the likelihood, a conditional Poisson likelihood, and performing Bayesian

estimation of the latent parameters. We, of course, recover the Rice

distribution; because that is the posterior.

And yet, this week we had a new heuristic approach to Bayesian

estimation for x-ray polarization here. There are many

misconceptions in the work, but we can concentrate on the issues with

statistics. First, there is a claim of doing Bayesian estimation to

derive **confidence intervals**. The fun part is the appendix on how the

Monte Carlo was performed. It appears the authors drew random values

of the **data** from Gaussian distributions (yes, it is Poisson data),

then perform a least-squares fit to this randomly drawn data for the

parameter values… all stop… what the <insert favorite Bayesian

buzzword here>. Thus, we have a long way to go in communicating how

perform Bayesian analysis. Even if you can download every tested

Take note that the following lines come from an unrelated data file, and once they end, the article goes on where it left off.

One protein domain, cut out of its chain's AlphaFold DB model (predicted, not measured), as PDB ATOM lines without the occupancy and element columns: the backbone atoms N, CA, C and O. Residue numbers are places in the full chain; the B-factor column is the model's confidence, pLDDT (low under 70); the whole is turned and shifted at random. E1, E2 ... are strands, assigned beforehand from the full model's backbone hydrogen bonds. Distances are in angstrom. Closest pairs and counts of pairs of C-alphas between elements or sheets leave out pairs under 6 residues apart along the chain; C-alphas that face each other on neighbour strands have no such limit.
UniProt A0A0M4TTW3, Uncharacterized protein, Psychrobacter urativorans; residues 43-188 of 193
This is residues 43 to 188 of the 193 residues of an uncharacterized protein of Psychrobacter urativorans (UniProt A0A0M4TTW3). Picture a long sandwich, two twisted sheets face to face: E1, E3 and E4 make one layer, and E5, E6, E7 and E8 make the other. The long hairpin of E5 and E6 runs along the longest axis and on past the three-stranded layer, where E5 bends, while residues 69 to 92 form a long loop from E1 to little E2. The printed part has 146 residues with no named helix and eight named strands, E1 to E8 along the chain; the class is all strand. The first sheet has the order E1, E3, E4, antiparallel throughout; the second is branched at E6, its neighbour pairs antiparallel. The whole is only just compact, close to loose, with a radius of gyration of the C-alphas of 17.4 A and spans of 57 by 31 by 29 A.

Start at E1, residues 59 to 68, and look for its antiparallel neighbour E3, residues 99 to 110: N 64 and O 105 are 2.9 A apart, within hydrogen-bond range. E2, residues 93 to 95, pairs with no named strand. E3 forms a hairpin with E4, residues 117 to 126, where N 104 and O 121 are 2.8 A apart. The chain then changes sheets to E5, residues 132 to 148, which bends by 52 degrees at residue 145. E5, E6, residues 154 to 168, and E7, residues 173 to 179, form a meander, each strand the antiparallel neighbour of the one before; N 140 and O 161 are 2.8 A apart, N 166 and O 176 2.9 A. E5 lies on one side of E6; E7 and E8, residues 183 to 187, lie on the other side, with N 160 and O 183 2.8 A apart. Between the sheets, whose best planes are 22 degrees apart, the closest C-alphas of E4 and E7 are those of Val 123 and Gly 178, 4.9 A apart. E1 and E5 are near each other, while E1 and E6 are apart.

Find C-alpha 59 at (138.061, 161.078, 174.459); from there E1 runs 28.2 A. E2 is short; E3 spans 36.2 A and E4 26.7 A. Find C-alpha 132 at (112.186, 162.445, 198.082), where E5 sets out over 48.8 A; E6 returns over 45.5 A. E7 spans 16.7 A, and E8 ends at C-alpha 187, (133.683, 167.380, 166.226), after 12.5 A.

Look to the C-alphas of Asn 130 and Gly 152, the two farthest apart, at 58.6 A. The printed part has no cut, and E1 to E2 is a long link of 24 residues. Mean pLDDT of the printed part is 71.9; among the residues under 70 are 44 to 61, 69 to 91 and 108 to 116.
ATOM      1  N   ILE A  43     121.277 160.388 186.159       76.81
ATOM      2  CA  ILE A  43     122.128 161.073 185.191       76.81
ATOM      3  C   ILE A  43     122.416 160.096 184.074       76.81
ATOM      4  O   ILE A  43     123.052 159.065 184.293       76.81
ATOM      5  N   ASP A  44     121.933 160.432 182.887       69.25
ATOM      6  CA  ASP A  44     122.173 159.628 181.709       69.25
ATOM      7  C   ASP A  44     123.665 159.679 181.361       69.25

sampler, easily write a Metropolis-Hastings algorithm, or just google

for a few interesting Bayesian blog posts. Intuition is a great tool,

principled Monte Carlo integration techniques are not proven on

intuition alone. When in doubt, consult a statistician.

Still things can get completely out of hand: here is an example where everything from maximum likelihood, MCMC, distribution, etc are misused so badly that the terms become meaningless. However, with enough of the right stats buzzwords, a reviewer that is not an expert might just accept the sophistication of the work based on the language alone. We have to be careful and investigate both the methods we use, the questions they address and the words associated with them. Otherwise, we might as well use chi-by-eye fits as the random BIC numbers being spewed out are just as meaningless.

*Editor’s note [E.C.]: The silly title is entirely my own; ‘polishing the unpolishable’ is a euphemism for an English expression that describes one’s endeavours when fruitlessly trying to fix something that is fundamentally broken, i.e., ‘polishing a turd’.